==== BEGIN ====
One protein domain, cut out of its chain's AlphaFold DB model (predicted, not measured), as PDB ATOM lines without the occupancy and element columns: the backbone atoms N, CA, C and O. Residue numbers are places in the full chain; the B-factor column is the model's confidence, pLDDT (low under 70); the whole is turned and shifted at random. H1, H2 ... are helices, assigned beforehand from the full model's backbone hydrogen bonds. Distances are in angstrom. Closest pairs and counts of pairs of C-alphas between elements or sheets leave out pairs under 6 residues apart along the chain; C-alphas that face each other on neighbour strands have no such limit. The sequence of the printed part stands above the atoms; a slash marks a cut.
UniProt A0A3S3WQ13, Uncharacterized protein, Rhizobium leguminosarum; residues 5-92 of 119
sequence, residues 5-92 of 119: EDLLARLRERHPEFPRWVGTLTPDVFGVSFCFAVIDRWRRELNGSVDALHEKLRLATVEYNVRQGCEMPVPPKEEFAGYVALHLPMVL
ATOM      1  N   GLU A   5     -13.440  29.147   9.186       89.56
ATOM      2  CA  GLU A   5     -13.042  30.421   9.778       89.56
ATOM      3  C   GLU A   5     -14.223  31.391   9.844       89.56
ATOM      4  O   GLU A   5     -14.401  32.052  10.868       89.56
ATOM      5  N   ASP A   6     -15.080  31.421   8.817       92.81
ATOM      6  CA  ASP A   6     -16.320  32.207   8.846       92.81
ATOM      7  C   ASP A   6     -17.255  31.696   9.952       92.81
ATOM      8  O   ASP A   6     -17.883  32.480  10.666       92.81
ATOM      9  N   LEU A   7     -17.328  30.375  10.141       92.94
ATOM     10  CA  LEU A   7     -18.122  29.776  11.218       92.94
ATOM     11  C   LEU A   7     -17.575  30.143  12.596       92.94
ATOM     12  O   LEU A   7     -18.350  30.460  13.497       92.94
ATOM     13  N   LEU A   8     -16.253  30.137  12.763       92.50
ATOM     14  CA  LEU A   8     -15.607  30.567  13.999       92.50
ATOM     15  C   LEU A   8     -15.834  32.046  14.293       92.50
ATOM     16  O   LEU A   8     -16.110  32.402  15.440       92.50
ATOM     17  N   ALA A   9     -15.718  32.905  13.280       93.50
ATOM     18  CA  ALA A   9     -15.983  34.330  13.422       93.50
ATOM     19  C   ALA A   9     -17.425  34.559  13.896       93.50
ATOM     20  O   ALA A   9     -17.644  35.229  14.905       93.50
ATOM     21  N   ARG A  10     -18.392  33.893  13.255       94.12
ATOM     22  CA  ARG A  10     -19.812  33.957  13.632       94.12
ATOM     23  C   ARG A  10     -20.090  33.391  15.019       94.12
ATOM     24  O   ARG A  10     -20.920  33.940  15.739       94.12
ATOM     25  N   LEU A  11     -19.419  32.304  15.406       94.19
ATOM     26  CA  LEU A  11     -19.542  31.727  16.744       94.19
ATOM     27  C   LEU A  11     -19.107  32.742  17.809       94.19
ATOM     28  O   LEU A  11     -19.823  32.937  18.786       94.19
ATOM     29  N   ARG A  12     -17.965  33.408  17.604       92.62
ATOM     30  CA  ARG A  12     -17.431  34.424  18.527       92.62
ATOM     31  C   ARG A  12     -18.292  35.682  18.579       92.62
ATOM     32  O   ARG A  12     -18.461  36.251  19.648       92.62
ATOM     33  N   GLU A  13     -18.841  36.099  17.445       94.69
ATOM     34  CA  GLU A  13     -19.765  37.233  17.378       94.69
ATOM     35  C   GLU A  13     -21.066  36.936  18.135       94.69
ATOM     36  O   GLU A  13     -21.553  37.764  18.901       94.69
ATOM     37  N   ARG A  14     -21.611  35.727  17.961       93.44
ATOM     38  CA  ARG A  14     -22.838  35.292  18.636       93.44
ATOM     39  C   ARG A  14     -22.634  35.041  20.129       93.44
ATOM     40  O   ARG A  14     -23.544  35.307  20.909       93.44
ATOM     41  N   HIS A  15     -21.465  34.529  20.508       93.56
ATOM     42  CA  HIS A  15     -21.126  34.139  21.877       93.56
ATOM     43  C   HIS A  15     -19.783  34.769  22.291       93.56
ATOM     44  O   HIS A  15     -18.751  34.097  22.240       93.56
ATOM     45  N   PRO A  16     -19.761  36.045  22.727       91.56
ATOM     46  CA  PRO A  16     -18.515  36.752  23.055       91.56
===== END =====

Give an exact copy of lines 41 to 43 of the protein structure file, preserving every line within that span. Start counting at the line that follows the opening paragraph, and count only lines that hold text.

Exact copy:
ATOM     39  C   ARG A  14     -22.634  35.041  20.129       93.44
ATOM     40  O   ARG A  14     -23.544  35.307  20.909       93.44
ATOM     41  N   HIS A  15     -21.465  34.529  20.508       93.56